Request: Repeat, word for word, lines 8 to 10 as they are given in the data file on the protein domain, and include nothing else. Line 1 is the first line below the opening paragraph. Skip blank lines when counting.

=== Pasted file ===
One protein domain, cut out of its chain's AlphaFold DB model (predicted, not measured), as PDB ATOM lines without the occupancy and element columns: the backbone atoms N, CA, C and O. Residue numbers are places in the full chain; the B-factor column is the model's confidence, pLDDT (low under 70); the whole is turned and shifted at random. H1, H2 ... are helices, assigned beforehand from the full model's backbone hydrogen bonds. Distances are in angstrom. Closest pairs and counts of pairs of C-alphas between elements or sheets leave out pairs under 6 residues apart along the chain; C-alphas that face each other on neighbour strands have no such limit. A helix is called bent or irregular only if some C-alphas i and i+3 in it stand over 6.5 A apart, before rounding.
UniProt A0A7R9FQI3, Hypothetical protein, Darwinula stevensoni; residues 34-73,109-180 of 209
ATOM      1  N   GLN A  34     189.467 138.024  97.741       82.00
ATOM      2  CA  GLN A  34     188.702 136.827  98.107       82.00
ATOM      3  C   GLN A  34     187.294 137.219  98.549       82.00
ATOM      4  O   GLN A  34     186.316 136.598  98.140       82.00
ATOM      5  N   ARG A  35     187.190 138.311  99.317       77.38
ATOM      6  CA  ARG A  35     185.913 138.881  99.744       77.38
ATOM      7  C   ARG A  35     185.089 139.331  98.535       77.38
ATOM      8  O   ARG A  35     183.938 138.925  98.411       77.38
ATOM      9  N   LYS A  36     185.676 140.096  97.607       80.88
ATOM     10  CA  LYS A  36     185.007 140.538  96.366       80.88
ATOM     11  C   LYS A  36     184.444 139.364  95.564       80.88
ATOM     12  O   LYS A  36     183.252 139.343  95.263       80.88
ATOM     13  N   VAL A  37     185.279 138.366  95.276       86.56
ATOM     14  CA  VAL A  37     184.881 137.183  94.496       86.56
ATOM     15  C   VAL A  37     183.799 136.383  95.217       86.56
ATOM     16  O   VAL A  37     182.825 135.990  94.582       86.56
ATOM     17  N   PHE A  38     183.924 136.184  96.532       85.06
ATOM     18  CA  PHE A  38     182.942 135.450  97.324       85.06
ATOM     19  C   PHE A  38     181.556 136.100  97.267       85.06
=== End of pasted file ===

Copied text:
ATOM      7  C   ARG A  35     185.089 139.331  98.535       77.38
ATOM      8  O   ARG A  35     183.938 138.925  98.411       77.38
ATOM      9  N   LYS A  36     185.676 140.096  97.607       80.88